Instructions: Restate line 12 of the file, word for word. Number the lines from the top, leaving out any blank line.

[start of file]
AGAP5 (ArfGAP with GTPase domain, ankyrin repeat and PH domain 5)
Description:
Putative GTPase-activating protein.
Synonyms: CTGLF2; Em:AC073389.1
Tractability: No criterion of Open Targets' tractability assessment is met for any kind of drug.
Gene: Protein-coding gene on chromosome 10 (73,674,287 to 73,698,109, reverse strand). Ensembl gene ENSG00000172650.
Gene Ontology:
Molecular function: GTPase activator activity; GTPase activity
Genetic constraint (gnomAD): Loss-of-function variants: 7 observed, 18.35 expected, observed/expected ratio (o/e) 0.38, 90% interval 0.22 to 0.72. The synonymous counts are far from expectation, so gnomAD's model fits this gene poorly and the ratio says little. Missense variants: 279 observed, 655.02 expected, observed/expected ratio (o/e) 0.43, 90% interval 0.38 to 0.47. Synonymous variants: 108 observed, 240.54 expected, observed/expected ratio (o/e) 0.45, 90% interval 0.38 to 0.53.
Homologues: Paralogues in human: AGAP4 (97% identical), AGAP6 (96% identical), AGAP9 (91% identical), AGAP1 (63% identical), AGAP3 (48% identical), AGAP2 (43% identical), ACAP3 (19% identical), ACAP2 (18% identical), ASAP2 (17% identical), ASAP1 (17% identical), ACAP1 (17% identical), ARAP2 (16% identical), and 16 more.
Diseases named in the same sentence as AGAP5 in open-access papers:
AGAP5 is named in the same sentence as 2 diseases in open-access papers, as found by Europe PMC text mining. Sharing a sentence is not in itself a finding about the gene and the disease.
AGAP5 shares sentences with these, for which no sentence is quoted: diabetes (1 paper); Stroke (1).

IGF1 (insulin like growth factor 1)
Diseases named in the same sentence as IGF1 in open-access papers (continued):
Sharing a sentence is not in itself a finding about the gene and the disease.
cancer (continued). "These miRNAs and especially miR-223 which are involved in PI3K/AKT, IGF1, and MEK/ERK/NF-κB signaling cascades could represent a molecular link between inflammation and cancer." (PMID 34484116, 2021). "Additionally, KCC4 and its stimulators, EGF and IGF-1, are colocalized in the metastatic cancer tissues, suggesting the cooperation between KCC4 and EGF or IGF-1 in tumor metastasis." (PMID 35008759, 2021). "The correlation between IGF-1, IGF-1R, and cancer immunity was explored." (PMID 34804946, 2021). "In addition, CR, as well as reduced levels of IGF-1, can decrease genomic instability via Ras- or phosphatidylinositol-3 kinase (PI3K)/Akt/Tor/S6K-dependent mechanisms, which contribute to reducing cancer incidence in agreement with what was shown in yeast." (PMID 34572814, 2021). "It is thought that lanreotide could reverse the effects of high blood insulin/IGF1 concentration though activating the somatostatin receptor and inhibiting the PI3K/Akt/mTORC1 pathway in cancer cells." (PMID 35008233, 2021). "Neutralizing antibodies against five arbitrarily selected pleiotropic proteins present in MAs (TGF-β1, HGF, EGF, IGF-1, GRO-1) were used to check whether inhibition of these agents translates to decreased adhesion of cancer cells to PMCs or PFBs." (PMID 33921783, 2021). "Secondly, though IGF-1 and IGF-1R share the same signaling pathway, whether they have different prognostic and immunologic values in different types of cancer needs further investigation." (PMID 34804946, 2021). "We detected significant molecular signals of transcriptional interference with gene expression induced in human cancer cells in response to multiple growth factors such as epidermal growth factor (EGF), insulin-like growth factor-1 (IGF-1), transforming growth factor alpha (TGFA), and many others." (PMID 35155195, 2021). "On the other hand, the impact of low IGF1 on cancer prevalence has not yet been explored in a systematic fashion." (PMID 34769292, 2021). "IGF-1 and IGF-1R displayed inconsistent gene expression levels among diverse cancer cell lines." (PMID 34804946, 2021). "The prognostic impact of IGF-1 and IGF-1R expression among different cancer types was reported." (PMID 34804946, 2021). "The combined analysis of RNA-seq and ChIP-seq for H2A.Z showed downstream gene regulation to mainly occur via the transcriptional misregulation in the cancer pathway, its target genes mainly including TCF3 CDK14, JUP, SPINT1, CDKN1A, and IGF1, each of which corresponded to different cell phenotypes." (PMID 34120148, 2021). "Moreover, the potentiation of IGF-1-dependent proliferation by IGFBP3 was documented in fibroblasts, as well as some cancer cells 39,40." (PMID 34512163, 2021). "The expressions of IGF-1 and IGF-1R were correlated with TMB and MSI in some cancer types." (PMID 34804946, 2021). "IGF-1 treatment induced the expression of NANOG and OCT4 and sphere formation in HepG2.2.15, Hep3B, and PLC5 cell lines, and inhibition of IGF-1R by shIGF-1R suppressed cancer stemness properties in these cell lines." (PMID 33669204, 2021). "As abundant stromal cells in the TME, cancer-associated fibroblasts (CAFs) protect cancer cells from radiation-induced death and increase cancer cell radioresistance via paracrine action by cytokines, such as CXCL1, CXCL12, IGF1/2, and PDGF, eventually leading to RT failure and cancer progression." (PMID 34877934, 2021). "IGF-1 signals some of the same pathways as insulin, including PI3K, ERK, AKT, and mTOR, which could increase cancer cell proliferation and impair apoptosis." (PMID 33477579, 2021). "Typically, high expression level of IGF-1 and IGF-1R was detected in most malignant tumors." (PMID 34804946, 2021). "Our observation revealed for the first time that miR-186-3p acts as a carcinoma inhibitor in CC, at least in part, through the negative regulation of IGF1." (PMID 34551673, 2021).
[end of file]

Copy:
AGAP5 is named in the same sentence as 2 diseases in open-access papers, as found by Europe PMC text mining. Sharing a sentence is not in itself a finding about the gene and the disease.